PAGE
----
Ashkenazi, Barak question each other's honesty

Former IDF chief of staff says his associates testified under polygraph and were found to be telling the truth.

Harpaz 311 (photo credit: Channel 10)
Harpaz 311
(photo credit: Channel 10)
Former chief of staff Lt. Gen. (res.) Gabi Ashkenazi on Wednesday questioned the truthfulness of Defense Minister Ehud Barak and his associates relating to the “Harpaz affair.”
Ashkenazi pointed out that his associates testified under polygraph and were found to be telling the truth, “while the defense minister’s associates did not get such an approval from law enforcement authorities.”
He added that, “Defense Minister Ehud Barak and his bureau chief publicly stated that they did not know lieutenant colonel Boaz Harpaz. I doubt this testimony.
“My heart is with the senior IDF officers... who had to deal with complaints made both publicly and behind closed doors from the minister of defense about their abilities,” Ashkenazi said, referring to Barak’s comments questioning the professional ability of the head of Military Intelligence Maj. Gen. Aviv Kochavi.
On Wednesday, Yediot Aharonot published sections of Barak’s testimony in the comptroller investigation during which the defense minister said that while Kochavi was “talented,” he did not understand the “world of intelligence.”
Barak was discussing an appointment Kochavi had made within Military Intelligence of an officer who was close to Harpaz, the alleged forger of the controversial document central to the affair.
The document detailed a strategy of how to get former OC Southern Command Maj.-Gen.
(res.) Yoav Galant appointed as chief of staff to succeed Ashkenazi.
It was leaked to Channel 2 in 2010 and was discovered to have been forged, leading to a comptroller’s investigation into the relationship between Harpaz and Ashkenazi.
Speaking at a conference in Tel Aviv, Barak tried to correct the gaffe. While he praised Kochavi for allowing Israel’s citizens and political leadership to “sleep well at night” due to his work as MI chief, he criticized him for not being familiar with the “power struggles, anonymous letters that exist not only there but also there. This is what I mean that Aviv does not understand.”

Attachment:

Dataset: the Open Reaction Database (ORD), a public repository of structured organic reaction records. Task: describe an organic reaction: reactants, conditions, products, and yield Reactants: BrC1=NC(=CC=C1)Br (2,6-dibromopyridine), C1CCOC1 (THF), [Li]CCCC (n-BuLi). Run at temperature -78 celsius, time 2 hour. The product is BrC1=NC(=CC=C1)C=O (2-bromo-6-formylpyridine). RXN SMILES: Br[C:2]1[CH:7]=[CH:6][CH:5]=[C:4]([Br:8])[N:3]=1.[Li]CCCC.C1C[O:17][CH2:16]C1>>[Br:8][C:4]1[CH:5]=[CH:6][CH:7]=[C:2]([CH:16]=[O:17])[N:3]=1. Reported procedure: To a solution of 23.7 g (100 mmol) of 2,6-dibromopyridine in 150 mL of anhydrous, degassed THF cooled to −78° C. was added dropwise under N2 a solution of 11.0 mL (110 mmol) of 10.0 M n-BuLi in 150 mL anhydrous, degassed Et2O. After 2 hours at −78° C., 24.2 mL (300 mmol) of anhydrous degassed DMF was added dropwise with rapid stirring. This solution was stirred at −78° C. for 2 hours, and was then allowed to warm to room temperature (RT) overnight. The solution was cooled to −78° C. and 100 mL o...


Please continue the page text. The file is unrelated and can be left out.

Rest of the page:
Barak then tried to correct himself again and said that Kochavi’s failure to understand the situation might actually be a positive reflection of the type of officer he is.
A former commander of the Paratroop Brigade and the Gaza Division, Kochavi was appointed head of MI in 2010. He is held in high esteem within the military and the government but a number of senior MI officers have stepped down in recent months in protest of various appointments he has made.
Ashkenazi defended the top IDF commanders as having been selected because of their stellar qualifications, talent and commitment, and lashed out at Barak stating that he felt sorrow for these commanders having to face embarassment in front of their soldiers “as a result of the irresponsible statements of the defense minister.”
Barak’s office responded to Ashkenazi’s latest salvo claiming that Ashkenazi and his central former aide, Col. Erez Weiner, had prevented dissemination of the State Comptroller’s report on the Harpaz affair.
By allegedly preventing the report’s distribution, Barak said that Ashkenazi and Weiner stopped “presentation of the truth to the public and instead continue to spread lies, as has happened throughout the investigation, and mislead the public.”
Barak did not elaborate as to how they had allegedly prevented the comptroller’s report from being distributed. The comptroller’s report has been delayed due to disputes between the comptroller and Weiner about turning over documents in the case, but there has been no indication that the dispute will do anything more than somewhat delay the report’s publication.
The defense minister said that it was even more “distressing to see someone directly attack” a commander who was his subordinate, referring to Maj. Gen. (res.) Yoav Galant.
Barak claimed that Ashkenazi was ultimately behind attempts to discredit Galant to disqualify him from appointment as the next IDF chief of staff, and appeared to have committed “criminal acts.” To date, no law enforcement officer has charged or implied a possibility of charging Ashkenazi with any crime, although there is a debate about whether Weiner may have committed criminal acts.